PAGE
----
The last call for trash

Pamela Crimbchin

Late-night team takes care of empty bottles

Ever wonder what a bar does with all the empty beer bottles and cans at the end of the night? You’d like to think that they are recycled to keep our planet green — sadly, that’s not always the case.

Many bars can only do what their waste removal service provider offers. But if you frequent Ray’s Place, Water Street Tavern, The Loft, The Zephyr or 157 Lounge, don’t worry — they have James Floyd.

Floyd is not a part of Solid Waste Management, which collects trash for other businesses downtown, but a local man with his own company that is hired by word of mouth, or in the case of 157 Lounge, flagging down while collecting other’s trash.

Floyd and his team collect the trash from the five bars and recycle the bottles, cans and cardboard.

Floyd inherited his trash removal service from his father and has been gathering and recycling for 40 years.

“I’ve been here almost 32 years and he was doing it before I got here, so I’ve stuck with him all this time,” said Charlie Thomas, owner of Ray’s Place.

The bars separate bottles, cans and cardboard from the trash to make it easier for Floyd and his team to collect the bags every morning.

Floyd then drives the bottles and cardboard out to the Portage County Recycling Plant on Mogadore Road.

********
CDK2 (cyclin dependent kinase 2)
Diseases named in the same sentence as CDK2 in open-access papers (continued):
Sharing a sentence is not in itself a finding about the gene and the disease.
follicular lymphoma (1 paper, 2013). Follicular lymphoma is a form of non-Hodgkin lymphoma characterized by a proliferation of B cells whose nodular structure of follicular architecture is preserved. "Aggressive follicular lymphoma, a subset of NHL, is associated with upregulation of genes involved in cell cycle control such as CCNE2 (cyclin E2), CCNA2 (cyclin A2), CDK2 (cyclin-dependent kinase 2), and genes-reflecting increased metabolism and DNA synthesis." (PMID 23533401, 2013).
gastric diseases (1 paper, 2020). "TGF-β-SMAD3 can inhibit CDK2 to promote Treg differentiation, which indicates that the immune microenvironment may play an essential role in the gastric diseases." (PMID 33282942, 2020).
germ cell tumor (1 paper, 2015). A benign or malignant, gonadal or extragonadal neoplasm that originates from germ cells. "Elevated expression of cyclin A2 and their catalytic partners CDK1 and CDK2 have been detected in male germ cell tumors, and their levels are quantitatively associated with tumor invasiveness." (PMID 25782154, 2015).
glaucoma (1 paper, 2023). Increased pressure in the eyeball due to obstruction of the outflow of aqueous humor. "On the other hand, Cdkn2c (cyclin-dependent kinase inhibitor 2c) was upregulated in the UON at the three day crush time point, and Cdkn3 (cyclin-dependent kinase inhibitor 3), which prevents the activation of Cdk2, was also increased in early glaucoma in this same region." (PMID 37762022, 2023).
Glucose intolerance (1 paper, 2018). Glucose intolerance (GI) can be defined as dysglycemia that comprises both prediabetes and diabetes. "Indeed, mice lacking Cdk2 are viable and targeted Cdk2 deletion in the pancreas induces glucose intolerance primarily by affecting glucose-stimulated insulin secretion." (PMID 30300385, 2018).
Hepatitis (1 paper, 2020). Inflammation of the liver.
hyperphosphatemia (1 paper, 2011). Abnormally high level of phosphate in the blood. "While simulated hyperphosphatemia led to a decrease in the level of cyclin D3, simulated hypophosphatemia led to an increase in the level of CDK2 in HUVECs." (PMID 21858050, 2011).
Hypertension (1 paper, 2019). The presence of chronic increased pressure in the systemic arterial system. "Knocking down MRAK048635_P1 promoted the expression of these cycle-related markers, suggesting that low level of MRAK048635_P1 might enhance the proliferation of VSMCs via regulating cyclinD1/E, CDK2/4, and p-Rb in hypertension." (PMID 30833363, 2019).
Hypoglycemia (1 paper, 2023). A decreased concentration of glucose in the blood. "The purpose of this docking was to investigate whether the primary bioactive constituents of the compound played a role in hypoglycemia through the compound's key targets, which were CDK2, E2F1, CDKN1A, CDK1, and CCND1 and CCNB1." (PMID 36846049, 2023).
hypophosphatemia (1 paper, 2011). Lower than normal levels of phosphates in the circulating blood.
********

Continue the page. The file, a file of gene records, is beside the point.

He thinks it’s important to recycle because “the landfill will fill up if we don’t.”

Thomas said that at Ray’s Place, “on a weekly basis, bottles and cans for instance, we probably go through two or three thousand.”

Gathering this many recycling products to take to a plant would be no big deal for any large company, but Floyd and his team travel in one white van with red and blue stripes on the side.

After busier nights like Halloween, it can take Floyd and his team multiple trips to collect all of the trash and recycling.

“We got to bust ass and do twice the job,” Floyd said. “It can’t stay down there, so one way or another we’ve got to get it out. That’s part of the job.”

Thompson, along with Brian Perek, owner of 157 Lounge, and Mike Beder, owner of Water Street Tavern, are all pleased with Floyd and his team’s work.

“He does a really great job,” Perek said. “The trash is gone every day.”

So, if you happen to be downtown one morning and catch a glimpse of Floyd and his team in their van, tell him thanks.

Thank you Floyd for recycling our bottles from our night of bad decisions and good times so they can go on to become something better in this world than just trash.

Contact assistant features editor Pamela Crimbchin at [email protected].